Over the past year we have been working on making it easier for us to demonstrate our product features and for users to get started using them. This began with a new build and deployment infrastructure that runs all demos we present through our website, as described in a previous blog.
What I will talk about in this blog is how we extended the existing workflow to also publish “downloadable” versions of the demos we are running so you can try them out. We hope that these are useful whether you are completely new to our products, or are familiar with us but looking to try out a new feature.
What is a downloadable demo, and how can it help you?
What we mean by the term “Downloadable Demo” is a fully configured and ready to use demonstration of one of our solutions. Depending on the exact demo this might be as simple as a Unified Origin with some content, ranging to a complex microservice based design using Unified Origin, Remix, and Capture along with multiple other components.
Having these “downloadable demos” is valuable because it makes it much easier to get started with using or evaluating our products, be it for a demo to an end customer, an internal validation or a simple proof of concept. Being able to easily deploy a full stack that demonstrates the relevant feature with a single
docker-compose up command means you don’t have to worry about (for example) installing and configuring Apache and can focus on the product instead. However it does still give you the flexibility to customize it by updating logos or using your own content to make it “yours”.
The fact that they are built as an extension to the existing demos we host at demo.unified-streaming.com also makes it easier for us to keep them up to date.
How do they work?
It all starts from a private git repository in our internal systems, which contains the build instructions for one or more Docker images used by the demo, a Helm chart that is used to deploy it to our Kubernetes cluster, and a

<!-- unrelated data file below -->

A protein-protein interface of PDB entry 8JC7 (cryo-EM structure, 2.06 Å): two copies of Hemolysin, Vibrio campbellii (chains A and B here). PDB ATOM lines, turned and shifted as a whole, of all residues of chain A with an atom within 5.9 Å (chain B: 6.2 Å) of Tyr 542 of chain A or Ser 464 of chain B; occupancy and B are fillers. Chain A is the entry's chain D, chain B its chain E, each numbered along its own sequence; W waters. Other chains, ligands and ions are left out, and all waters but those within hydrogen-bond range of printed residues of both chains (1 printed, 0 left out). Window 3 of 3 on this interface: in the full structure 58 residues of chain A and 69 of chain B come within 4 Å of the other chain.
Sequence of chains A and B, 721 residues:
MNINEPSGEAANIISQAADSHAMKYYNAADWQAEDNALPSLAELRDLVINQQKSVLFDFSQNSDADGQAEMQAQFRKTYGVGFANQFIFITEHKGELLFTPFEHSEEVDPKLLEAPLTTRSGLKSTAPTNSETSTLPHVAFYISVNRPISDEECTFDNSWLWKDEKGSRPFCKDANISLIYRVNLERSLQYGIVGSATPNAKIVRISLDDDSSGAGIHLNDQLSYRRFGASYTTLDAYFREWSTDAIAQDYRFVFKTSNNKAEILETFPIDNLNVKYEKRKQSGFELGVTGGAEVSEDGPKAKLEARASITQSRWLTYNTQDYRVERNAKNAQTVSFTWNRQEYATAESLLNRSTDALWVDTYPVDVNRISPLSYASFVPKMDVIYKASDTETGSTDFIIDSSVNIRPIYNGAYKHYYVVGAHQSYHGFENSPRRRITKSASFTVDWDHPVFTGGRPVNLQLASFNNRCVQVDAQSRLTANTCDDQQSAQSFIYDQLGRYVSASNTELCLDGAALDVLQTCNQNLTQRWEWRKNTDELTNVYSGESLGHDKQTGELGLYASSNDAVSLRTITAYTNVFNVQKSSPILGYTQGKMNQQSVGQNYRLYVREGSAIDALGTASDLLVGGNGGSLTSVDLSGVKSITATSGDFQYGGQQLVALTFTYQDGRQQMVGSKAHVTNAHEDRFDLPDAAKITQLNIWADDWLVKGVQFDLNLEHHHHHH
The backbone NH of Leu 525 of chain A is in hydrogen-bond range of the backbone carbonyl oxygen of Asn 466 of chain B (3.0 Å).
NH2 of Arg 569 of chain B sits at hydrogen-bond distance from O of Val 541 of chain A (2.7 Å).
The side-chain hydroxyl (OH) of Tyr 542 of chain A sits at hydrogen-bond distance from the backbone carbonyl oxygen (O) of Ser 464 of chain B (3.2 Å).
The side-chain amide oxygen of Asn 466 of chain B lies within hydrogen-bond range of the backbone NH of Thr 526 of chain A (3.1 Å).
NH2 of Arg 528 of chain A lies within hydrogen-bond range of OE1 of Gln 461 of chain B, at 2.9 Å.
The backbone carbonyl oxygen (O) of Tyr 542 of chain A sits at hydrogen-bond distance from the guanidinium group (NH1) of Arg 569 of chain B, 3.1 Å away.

Jenkinsfile describing the CI/CD workflow to actually build and deploy. This was detailed in my previous blog post about demo infrastructure.
As this all relied on our infrastructure it wouldn’t be too useful to share as-is, because we don’t want someone to have to run a whole Kubernetes cluster and Jenkins just to play around with a demo.
So we’ve extended it by publishing the built Docker images to Docker Hub and adding a Docker Compose based deployment that is fully self-contained using these publicly available images. On top of this we also publish a slightly modified set of
Dockerfiles so you can see how the images are built, the only real changes being to remove some references to our internal build systems.
As we added this to the existing Jenkins workflow for building and deploying the demo, it means that whenever we update a demo, for example when doing a new software release, the publicly downloadable version also gets updated and tested.
Conceptually, the new workflow just has a few extra steps added on to publish the demo to GitHub after successfully deploying changes to the stable branch.
As for how to run them, they will all have detailed instructions in the
README.md on GitHub, but in general it should be as simple as cloning the repository and then running
We really hope that these demos are useful and are always curious to know what you think. If you try them out and find them useful or have any feedback please get in touch.
Stay tuned for follow-up articles where we will go into much more detail about each individual demo with a full walkthrough of how to use and customize them.
Try them out here: